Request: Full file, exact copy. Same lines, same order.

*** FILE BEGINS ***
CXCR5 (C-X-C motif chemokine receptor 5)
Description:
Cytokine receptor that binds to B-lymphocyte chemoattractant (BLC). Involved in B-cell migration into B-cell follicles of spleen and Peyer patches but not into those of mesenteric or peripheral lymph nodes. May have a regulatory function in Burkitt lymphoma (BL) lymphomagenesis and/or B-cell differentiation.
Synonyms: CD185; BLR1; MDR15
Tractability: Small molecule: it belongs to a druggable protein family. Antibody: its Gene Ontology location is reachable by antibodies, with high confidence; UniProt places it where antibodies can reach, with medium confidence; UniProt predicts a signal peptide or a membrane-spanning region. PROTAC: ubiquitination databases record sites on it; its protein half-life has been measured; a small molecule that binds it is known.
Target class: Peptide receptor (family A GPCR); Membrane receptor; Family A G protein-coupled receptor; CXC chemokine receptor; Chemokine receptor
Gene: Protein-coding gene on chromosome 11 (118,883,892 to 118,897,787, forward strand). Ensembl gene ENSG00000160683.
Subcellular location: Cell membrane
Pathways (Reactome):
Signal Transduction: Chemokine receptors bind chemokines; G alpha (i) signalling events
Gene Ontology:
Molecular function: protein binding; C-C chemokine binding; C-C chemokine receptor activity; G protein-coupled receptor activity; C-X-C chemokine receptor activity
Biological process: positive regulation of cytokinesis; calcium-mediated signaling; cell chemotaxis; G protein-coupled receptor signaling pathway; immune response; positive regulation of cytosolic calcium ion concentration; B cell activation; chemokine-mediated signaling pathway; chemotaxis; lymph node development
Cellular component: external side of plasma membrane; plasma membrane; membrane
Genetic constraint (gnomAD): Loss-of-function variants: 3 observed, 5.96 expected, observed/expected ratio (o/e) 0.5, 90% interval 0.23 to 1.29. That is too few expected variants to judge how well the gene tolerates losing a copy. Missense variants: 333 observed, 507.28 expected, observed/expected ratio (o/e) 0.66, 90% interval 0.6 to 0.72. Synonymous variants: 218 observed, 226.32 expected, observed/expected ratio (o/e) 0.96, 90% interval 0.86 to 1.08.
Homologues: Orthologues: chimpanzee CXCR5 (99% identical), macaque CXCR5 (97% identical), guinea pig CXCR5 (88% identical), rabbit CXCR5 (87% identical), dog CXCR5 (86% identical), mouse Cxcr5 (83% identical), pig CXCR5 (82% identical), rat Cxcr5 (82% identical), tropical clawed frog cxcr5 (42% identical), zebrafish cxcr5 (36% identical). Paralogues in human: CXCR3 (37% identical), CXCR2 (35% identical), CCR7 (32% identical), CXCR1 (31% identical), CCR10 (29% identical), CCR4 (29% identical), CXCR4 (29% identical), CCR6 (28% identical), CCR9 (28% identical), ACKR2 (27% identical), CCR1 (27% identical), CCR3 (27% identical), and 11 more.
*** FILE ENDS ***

CXCR5 (C-X-C motif chemokine receptor 5)
Description:
Cytokine receptor that binds to B-lymphocyte chemoattractant (BLC). Involved in B-cell migration into B-cell follicles of spleen and Peyer patches but not into those of mesenteric or peripheral lymph nodes. May have a regulatory function in Burkitt lymphoma (BL) lymphomagenesis and/or B-cell differentiation.
Synonyms: CD185; BLR1; MDR15
Tractability: Small molecule: it belongs to a druggable protein family. Antibody: its Gene Ontology location is reachable by antibodies, with high confidence; UniProt places it where antibodies can reach, with medium confidence; UniProt predicts a signal peptide or a membrane-spanning region. PROTAC: ubiquitination databases record sites on it; its protein half-life has been measured; a small molecule that binds it is known.
Target class: Peptide receptor (family A GPCR); Membrane receptor; Family A G protein-coupled receptor; CXC chemokine receptor; Chemokine receptor
Gene: Protein-coding gene on chromosome 11 (118,883,892 to 118,897,787, forward strand). Ensembl gene ENSG00000160683.
Subcellular location: Cell membrane
Pathways (Reactome):
Signal Transduction: Chemokine receptors bind chemokines; G alpha (i) signalling events
Gene Ontology:
Molecular function: protein binding; C-C chemokine binding; C-C chemokine receptor activity; G protein-coupled receptor activity; C-X-C chemokine receptor activity
Biological process: positive regulation of cytokinesis; calcium-mediated signaling; cell chemotaxis; G protein-coupled receptor signaling pathway; immune response; positive regulation of cytosolic calcium ion concentration; B cell activation; chemokine-mediated signaling pathway; chemotaxis; lymph node development
Cellular component: external side of plasma membrane; plasma membrane; membrane
Genetic constraint (gnomAD): Loss-of-function variants: 3 observed, 5.96 expected, observed/expected ratio (o/e) 0.5, 90% interval 0.23 to 1.29. That is too few expected variants to judge how well the gene tolerates losing a copy. Missense variants: 333 observed, 507.28 expected, observed/expected ratio (o/e) 0.66, 90% interval 0.6 to 0.72. Synonymous variants: 218 observed, 226.32 expected, observed/expected ratio (o/e) 0.96, 90% interval 0.86 to 1.08.
Homologues: Orthologues: chimpanzee CXCR5 (99% identical), macaque CXCR5 (97% identical), guinea pig CXCR5 (88% identical), rabbit CXCR5 (87% identical), dog CXCR5 (86% identical), mouse Cxcr5 (83% identical), pig CXCR5 (82% identical), rat Cxcr5 (82% identical), tropical clawed frog cxcr5 (42% identical), zebrafish cxcr5 (36% identical). Paralogues in human: CXCR3 (37% identical), CXCR2 (35% identical), CCR7 (32% identical), CXCR1 (31% identical), CCR10 (29% identical), CCR4 (29% identical), CXCR4 (29% identical), CCR6 (28% identical), CCR9 (28% identical), ACKR2 (27% identical), CCR1 (27% identical), CCR3 (27% identical), and 11 more.